Let this be your inspiration! 


Best Kitchen Tasks Ages 6 months 2 years old


  • Mixing Practice :: As soon as those little guys can sit up on the floor, grab those empty mixing bowls and spatulas and let them have at it! Empty bowls of course at first, but you can even toss some blocks or pretend food in. As the little ones are able to stand safely in a little helper stander, you can stand them right up next to you and they can pretend at the counter while you work. A 2 or 3 year old might also do well stirring a small bowl of water to start learning the cause and effect of spilling and splashing. I’d rather have them learn this consequence with a bowl of cool water than a pot of hot soup – 3 kiddos into this thing and we’ve never had a burn from splashed soup because they learned very young that you need to stir gently or it makes a mess that you have to help clean up. (In the image below, you’ll see my then 4 1/2 year old stirring a small pot of soup independently, while my then 2 year old stirs a bowl of water that she is totally pretending is soup 🙂 )

  • Scooping Seeds Out :: Squash clean up is such a fun task for little ones! The sensory play is fantastic, and it is great activity for toddlers

  • “I Chop, You Dump!” :: Toddlers love putting things in and out of bowls, filling up cups, and just feeling like they are helping momma. Tell them you need some help getting those chopped veggies in a bowl and they will proudly puff their chests out to be the big helper. I’m telling you, give a toddler a board full of chopped carrot coins and they’ll put them from bowl to bowl or cup to cup for a good half hour of focused play! I used to start dinner early just for this great occupying play!

  • Washing Produce :: Hop those toddlers up on a Little Helper Stander and let them help scrub the potatoes up, wash up the apples, and rinse of whatever produce you are preparing. A bowl full of water and chopped leeks are great sensory play to get the sand out (and they will inhale this creamy potato leek soup after they rinse the leeks!).

  • Pre-Chopping Skills :: We purchased this toddler chopping toy for my oldest’s 1st birthday, and it has been passed down to each of the other girls – it is a GREAT way to introduce the process of chopping to little ones in a safe way and start building and coordinating their hand muscles for this task.

  • Other odds and ends :: Toddlers big puffy heart love buttons! Let them push the blender, mixer, or food processor on! They also just love being a part of whatever you are doing. Take the time to let them take a turn to stir the muffin batter, put the muffin cups in the muffin tin, put the veggie peel scraps in the garbage, hand over hand scoop the biscuits off the baking sheet, and butter the pan for the bread. You’ll be surprised not only at how much they really can do, but what this does to puff up their confidence in other life tasks.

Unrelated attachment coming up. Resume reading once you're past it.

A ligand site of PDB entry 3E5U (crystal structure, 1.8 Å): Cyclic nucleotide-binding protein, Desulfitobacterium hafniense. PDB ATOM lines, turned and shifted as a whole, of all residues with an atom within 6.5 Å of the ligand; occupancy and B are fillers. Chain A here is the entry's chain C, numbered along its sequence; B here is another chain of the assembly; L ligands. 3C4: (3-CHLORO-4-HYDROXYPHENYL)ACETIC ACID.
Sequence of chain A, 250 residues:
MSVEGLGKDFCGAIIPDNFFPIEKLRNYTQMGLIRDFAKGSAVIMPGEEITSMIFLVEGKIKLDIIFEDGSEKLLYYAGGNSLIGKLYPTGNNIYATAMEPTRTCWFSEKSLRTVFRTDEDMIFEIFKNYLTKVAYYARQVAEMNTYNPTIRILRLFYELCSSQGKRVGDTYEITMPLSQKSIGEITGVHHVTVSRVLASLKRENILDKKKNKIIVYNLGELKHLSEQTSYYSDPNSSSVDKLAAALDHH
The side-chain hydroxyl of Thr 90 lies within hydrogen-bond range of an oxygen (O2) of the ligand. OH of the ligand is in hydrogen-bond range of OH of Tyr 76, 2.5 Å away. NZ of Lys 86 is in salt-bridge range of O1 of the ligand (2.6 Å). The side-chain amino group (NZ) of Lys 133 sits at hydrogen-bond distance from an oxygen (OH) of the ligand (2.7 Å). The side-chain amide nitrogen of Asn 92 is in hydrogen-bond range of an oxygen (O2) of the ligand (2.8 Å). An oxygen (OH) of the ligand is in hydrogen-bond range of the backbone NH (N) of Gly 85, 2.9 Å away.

Best Kitchen Tasks Ages 3-5 years old


Not only will these little guys transitioning into more preschool ages still thoroughly enjoy the tasks from their babyhood, ages 3-5 is a fun age because they are gaining more fine motor control and can reason about hot/cold, cause and effect of splashing, and some are even trustworthy to start some simple knife skills.

  • Same Kitchen Tasks from the Above Babyhood Section :: Just take it up a notch. Give them more responsibility such as counting out how many potatoes need to be washed and dried – and clean up the splashes that happen. Let them mix a bit more when you are making muffin batter.

  • Peeling :: One of my girls was peeling with a Y-Peeler by the age of 2, but she was extremely trustworthy and followed directions well. I usually like to start peelers around age 3, but again, follow your child’s lead. Follow the “4 Steps to Mastering a Kitchen Skill” from above, and you’ll probably never have to peel a carrot as long as they are around! Your older 4 and 5 year olds will also enjoy the Julienne Peeler to make strips of veggie “noodles” for stir frys – they are always a big hit here!

  • Cracking Eggs :: This is a good age to start this skill, though my experience has shown me every kid picks it up differently – one of mine took a good year to master this skill while another just a few tries. Just follow the “4 Steps To Mastering A Kitchen Skill” from above and they’ll catch on!

 

  • Measuring :: I typically start introducing this skill around this age by measuring it myself and letting them dump into the bowl. As they get closer to age 4 and 5, you can start with some independent measuring using smaller measuring spoons and work up to the bigger cups and liquids.
  • Pouring :: Don’t start with something you need poured precisely right away. Start with just a couple of simple tea cups or small pitchers with water only a quart of the way filled up and let them practice pouring from one pitcher to another. Back and forth. You can even start with something dry like rice or beans, and when they master pouring that, use a little bit of water.